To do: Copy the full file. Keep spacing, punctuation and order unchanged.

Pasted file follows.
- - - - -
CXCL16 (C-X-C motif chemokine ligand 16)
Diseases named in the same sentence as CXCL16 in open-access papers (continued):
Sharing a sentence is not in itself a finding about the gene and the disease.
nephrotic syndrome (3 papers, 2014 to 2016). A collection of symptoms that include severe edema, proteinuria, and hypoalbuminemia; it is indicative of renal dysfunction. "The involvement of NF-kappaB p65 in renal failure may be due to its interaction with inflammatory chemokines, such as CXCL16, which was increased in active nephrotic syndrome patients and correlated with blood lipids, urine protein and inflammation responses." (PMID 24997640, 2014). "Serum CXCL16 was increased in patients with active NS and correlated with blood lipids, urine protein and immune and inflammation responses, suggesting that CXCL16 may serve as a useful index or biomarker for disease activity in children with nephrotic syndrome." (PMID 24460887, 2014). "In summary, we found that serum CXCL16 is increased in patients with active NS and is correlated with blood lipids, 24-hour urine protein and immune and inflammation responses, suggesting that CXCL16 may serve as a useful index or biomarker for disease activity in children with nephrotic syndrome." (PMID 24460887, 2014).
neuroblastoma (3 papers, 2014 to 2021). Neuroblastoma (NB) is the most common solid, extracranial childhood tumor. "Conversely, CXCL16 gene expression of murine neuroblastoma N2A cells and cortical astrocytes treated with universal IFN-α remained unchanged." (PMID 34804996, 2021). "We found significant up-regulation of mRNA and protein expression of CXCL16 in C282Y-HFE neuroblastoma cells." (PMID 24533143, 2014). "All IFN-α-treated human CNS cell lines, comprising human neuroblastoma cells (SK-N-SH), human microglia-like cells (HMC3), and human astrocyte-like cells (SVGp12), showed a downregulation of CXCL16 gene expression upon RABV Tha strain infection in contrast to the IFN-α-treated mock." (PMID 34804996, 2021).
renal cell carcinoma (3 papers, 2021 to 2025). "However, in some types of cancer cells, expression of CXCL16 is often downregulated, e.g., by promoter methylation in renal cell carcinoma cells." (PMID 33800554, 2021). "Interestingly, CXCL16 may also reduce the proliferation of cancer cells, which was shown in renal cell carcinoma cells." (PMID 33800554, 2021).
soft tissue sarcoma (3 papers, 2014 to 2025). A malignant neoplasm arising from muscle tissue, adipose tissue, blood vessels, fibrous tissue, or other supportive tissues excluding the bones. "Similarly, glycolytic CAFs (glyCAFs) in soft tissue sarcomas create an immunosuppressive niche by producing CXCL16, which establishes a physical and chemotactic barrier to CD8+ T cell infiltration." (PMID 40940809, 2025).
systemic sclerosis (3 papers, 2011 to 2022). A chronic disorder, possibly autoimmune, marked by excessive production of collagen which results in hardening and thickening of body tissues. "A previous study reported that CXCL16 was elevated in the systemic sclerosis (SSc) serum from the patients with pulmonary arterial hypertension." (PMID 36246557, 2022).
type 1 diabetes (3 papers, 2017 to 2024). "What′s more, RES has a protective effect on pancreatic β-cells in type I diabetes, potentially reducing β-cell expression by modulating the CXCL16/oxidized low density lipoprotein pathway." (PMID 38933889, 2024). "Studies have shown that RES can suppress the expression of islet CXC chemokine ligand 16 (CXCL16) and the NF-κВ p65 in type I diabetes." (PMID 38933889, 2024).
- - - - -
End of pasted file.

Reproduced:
CXCL16 (C-X-C motif chemokine ligand 16)
Diseases named in the same sentence as CXCL16 in open-access papers (continued):
Sharing a sentence is not in itself a finding about the gene and the disease.
nephrotic syndrome (3 papers, 2014 to 2016). A collection of symptoms that include severe edema, proteinuria, and hypoalbuminemia; it is indicative of renal dysfunction. "The involvement of NF-kappaB p65 in renal failure may be due to its interaction with inflammatory chemokines, such as CXCL16, which was increased in active nephrotic syndrome patients and correlated with blood lipids, urine protein and inflammation responses." (PMID 24997640, 2014). "Serum CXCL16 was increased in patients with active NS and correlated with blood lipids, urine protein and immune and inflammation responses, suggesting that CXCL16 may serve as a useful index or biomarker for disease activity in children with nephrotic syndrome." (PMID 24460887, 2014). "In summary, we found that serum CXCL16 is increased in patients with active NS and is correlated with blood lipids, 24-hour urine protein and immune and inflammation responses, suggesting that CXCL16 may serve as a useful index or biomarker for disease activity in children with nephrotic syndrome." (PMID 24460887, 2014).
neuroblastoma (3 papers, 2014 to 2021). Neuroblastoma (NB) is the most common solid, extracranial childhood tumor. "Conversely, CXCL16 gene expression of murine neuroblastoma N2A cells and cortical astrocytes treated with universal IFN-α remained unchanged." (PMID 34804996, 2021). "We found significant up-regulation of mRNA and protein expression of CXCL16 in C282Y-HFE neuroblastoma cells." (PMID 24533143, 2014). "All IFN-α-treated human CNS cell lines, comprising human neuroblastoma cells (SK-N-SH), human microglia-like cells (HMC3), and human astrocyte-like cells (SVGp12), showed a downregulation of CXCL16 gene expression upon RABV Tha strain infection in contrast to the IFN-α-treated mock." (PMID 34804996, 2021).
renal cell carcinoma (3 papers, 2021 to 2025). "However, in some types of cancer cells, expression of CXCL16 is often downregulated, e.g., by promoter methylation in renal cell carcinoma cells." (PMID 33800554, 2021). "Interestingly, CXCL16 may also reduce the proliferation of cancer cells, which was shown in renal cell carcinoma cells." (PMID 33800554, 2021).
soft tissue sarcoma (3 papers, 2014 to 2025). A malignant neoplasm arising from muscle tissue, adipose tissue, blood vessels, fibrous tissue, or other supportive tissues excluding the bones. "Similarly, glycolytic CAFs (glyCAFs) in soft tissue sarcomas create an immunosuppressive niche by producing CXCL16, which establishes a physical and chemotactic barrier to CD8+ T cell infiltration." (PMID 40940809, 2025).
systemic sclerosis (3 papers, 2011 to 2022). A chronic disorder, possibly autoimmune, marked by excessive production of collagen which results in hardening and thickening of body tissues. "A previous study reported that CXCL16 was elevated in the systemic sclerosis (SSc) serum from the patients with pulmonary arterial hypertension." (PMID 36246557, 2022).
type 1 diabetes (3 papers, 2017 to 2024). "What′s more, RES has a protective effect on pancreatic β-cells in type I diabetes, potentially reducing β-cell expression by modulating the CXCL16/oxidized low density lipoprotein pathway." (PMID 38933889, 2024). "Studies have shown that RES can suppress the expression of islet CXC chemokine ligand 16 (CXCL16) and the NF-κВ p65 in type I diabetes." (PMID 38933889, 2024).